On the other side of the kitchen door a dining room table was set for supper and a piano stood in the corner ready for someone to play. Later in the evening four sisters would wait in the parlor for people to attend their weekly open house. If the oblong pillow on the black sofa was vertical, then the second oldest sister would be in a mood to talk. Otherwise, it was better not to approach her. Listening to the guide as I stood in the parlor at Orchard House in Concord, Massachusetts, it was easy to imagine the lives of the four Alcott daughters that had inspired Louisa May Alcott to write Little Women. I was reliving scenes I had read as an eight-year old child who desperately wanted to follow in Jo March’s footsteps – getting up plays, going to the big city, and writing.
Over thirty years ago I first read the novel, and over twenty years ago I first entered Orchard House. Since then I’ve been exploring how stories, novels, places, and journeys come together. It is great fun to look back at favorite stories – and to follow in their paths when possible. Each time I’ve re-opened Little Women or re-entered Orchard House I have similar feelings of wanting to re-engage with my dreams – whether of writing, teaching, or just playing better. I leave the house or close the book, ready to begin.
These journeys have played a role in choices related to schools, graduate study, research, and even a renewed practice of writing. This blog can even be linked to it. Many other women tell stories of their connection with this story. It’s one of those books that people read expecting a merely a story about young girls. Something you can easily return to the shelf when finished. However, this book refuses to stay on the shelf.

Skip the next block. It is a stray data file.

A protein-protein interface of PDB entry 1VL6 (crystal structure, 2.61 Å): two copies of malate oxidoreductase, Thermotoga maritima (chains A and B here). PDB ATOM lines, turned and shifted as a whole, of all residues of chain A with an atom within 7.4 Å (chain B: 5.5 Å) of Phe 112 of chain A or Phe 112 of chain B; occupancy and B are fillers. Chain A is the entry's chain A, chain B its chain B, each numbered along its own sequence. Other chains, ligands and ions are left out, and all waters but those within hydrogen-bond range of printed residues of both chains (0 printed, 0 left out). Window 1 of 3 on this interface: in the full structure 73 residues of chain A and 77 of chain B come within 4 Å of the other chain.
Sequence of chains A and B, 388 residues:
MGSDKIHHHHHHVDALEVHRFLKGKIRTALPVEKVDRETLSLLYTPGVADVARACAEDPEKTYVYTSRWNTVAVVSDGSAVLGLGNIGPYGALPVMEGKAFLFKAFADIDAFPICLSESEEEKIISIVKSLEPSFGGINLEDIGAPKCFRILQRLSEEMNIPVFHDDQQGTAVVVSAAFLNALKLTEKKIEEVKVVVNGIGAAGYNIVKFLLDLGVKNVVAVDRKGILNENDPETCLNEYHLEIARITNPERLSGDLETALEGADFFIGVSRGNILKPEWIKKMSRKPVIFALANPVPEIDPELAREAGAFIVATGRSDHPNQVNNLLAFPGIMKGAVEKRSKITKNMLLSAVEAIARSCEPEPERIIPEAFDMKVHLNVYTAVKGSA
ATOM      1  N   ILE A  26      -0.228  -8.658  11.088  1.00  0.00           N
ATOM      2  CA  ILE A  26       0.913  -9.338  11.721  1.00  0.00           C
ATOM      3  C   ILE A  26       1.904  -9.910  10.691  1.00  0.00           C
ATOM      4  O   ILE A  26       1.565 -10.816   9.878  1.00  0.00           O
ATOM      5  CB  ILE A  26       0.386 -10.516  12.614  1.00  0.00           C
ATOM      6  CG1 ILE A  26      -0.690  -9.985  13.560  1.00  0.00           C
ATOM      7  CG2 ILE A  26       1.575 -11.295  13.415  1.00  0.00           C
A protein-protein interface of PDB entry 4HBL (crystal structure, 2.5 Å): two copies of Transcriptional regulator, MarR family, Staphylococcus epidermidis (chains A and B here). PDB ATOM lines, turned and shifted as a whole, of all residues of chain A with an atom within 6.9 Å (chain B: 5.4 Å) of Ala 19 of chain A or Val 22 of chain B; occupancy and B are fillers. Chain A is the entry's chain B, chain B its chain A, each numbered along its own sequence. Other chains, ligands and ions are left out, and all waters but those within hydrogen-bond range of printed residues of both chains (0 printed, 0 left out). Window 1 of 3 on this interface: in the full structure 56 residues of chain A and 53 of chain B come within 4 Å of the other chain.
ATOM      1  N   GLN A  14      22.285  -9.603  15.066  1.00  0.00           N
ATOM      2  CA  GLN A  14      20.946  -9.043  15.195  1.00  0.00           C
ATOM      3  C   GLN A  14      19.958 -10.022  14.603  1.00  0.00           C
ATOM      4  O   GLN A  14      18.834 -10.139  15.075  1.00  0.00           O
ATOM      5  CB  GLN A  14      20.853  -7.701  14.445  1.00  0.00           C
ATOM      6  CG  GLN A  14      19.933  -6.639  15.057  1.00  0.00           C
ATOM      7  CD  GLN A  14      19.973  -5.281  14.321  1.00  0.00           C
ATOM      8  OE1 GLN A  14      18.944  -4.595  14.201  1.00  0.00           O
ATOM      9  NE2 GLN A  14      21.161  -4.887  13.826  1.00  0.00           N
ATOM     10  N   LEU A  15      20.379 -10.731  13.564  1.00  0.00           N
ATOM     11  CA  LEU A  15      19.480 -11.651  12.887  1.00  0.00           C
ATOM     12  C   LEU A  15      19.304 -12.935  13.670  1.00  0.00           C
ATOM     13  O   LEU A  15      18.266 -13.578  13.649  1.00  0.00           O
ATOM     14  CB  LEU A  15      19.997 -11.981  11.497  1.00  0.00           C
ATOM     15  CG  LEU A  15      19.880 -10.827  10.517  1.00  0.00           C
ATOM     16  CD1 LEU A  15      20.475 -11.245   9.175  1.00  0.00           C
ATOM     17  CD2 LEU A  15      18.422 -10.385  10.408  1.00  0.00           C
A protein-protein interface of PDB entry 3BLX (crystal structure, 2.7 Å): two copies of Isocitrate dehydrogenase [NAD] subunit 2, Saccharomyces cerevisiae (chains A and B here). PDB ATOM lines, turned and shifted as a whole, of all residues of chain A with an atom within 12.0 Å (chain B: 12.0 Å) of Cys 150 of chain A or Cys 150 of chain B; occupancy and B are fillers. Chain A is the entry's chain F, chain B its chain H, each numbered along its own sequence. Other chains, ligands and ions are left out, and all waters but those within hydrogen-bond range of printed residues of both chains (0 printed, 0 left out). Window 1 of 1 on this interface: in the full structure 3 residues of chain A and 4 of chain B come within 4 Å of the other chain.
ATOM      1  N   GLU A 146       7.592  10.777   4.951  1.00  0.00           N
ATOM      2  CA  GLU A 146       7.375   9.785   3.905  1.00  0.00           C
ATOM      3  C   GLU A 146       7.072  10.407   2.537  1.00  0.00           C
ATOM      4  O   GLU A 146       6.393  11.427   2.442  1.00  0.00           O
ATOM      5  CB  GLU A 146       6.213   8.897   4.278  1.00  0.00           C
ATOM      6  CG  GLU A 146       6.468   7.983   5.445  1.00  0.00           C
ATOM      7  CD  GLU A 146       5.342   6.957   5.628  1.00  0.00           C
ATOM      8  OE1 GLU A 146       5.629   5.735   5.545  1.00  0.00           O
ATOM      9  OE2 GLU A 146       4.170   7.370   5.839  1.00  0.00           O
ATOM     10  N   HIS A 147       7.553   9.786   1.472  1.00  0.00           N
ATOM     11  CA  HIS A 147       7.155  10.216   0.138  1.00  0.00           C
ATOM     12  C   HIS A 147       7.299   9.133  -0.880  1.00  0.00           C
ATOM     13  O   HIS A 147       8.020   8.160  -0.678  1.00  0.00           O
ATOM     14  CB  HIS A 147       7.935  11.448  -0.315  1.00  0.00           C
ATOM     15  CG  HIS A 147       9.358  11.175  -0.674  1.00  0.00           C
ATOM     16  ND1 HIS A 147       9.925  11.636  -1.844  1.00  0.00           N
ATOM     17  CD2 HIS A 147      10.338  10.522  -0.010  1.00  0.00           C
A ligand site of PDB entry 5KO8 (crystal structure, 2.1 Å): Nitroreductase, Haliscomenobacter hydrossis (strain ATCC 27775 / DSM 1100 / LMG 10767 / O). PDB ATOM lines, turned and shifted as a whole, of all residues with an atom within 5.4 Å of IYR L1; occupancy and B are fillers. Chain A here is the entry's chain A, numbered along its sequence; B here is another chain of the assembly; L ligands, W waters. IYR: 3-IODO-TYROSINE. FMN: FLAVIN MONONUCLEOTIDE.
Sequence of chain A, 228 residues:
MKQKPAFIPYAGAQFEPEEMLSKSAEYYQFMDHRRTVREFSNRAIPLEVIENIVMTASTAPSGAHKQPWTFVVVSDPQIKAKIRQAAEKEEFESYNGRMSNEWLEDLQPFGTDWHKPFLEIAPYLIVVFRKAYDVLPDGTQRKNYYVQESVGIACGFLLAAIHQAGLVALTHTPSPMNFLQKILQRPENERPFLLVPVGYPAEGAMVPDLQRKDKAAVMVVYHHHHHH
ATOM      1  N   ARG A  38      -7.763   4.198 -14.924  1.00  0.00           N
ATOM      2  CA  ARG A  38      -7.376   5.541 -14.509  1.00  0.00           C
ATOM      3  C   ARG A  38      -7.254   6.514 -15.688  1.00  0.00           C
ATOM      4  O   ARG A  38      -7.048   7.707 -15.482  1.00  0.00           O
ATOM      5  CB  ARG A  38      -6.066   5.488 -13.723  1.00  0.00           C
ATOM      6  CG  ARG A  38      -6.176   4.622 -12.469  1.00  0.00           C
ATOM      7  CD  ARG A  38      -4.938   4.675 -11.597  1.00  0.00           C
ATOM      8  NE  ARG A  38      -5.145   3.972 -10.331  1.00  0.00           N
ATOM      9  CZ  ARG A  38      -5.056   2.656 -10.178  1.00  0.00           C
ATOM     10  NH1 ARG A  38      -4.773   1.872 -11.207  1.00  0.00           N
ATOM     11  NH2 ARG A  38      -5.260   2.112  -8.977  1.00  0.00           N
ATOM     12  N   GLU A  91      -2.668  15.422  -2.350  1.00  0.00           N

Quotes like the following from Little Women keep me coming back.
“Why don’t you write? That always used to make you happy, said her mother once, when the desponding fit overshadowed Jo.
I’ve no heart to write, and if I had, nobody cares for my things.
We do. Write something for us, and never mind the rest of the world. Try, dear, I’m sure it would do you good, and please us very much.”
These and similar quotes provide for me a renewed imagination of what life can be. Writing does make me happy when other things seem to be crashing in on life – but maybe for others it’s painting or building or teaching. Whatever it is, being able to do it within a community – whether of family or a writing group – is a true gift and an opportunity for transformation.
Now I have an opportunity to share some of my ideas about the novel, the place, and pilgrimage with another audience – a small group who will hear me read a paper at a literature conference. I wonder how this ‘little’ paper will be received in the midst of what I perceive as cutting edge literary work. But does it even matter? More importantly I would like my writing to be a conduit for people to find this or other stories and places that draw them to live more fully.